Leaving terms like “special needs” behind for more function/support focused language


I have been thinking a lot about terminology used to describe Maya and other people who have “special needs”, “disabilities” etc. To clarify my intention these are words I use to signal a need for support that is not usually part of mainstream design, thinking and planning.

Although I try not to get too bogged down in someone’s language and remain committed to focusing on their intention, language plays an important role in shaping the way we think and approach people in society.  I realized a few months ago that I have become increasingly uncomfortable with the available terminology I can use to describe Maya.  I like options and I feel the language around disability has very limited options.

You may notice that in my writing I tend to rely mostly on the term “disability”.  I have settled for this term over “special needs” and many other proposed terms including “differently-abled”, when conveying that Maya has a functional need. I personally don’t care for the term “special needs” and feel it is disingenuous and forced.  I also don’t love the term “disability” because I feel it often brings about all kinds of unnecessary judgments about the individual. For better or worse the term disability has allowed me to communicate that Maya requires support to participate in society. I can usually count on the person I am addressing ultimately getting this message even if it’s a bit buried among biased images and stories about what disability means.

I know many of you dislike the term disability intensely while others see it as a statement of reality. I understand that it may lead some people toward a value judgment about the whole individual and his/her capabilities. However, I imagine those same people would likely have similar judgments regardless of terminology. One thing I think many of us may agree on is that over time the term “disability” has gathered historical baggage with very negative connotations. I have been wondering if moving away from this term, or at least having the choice to, would also lead to a shift in how we think about people with individual support needs so that the focus is on their inclusion.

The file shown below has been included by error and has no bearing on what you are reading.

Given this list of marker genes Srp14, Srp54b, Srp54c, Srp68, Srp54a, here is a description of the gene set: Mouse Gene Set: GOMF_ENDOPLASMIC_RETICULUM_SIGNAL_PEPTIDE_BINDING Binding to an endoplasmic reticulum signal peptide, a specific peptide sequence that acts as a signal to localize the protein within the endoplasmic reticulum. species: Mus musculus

In the spirit of trying to give society more options around language that conveys a need for support I am introducing the term:

Individual Support Needs or ISN 

To me this term plainly yet respectfully signals that Maya and other people require support that may not be typically offered through mainstream planning and design (I also toyed with the word requirement instead of need but it seems too long). It also has the benefit of familiarity with elements taken from both the term “IEP” (Individualized Education Program) and “special needs”. Most importantly, I feel it directs a conversation down a path of identifying which functional supports will allow an individual to be comfortably included in society. For example, if I were to tell an airline representative that my child has an individual support need or ISN, I would expect the response to be one focused on how that need can be met. Unlike disability, which has had many negative connotations throughout history, and special needs which to me sounds unappealingly cutesy, this proposed term is meant to be practical, honest, and mature.

What do you think? -Michele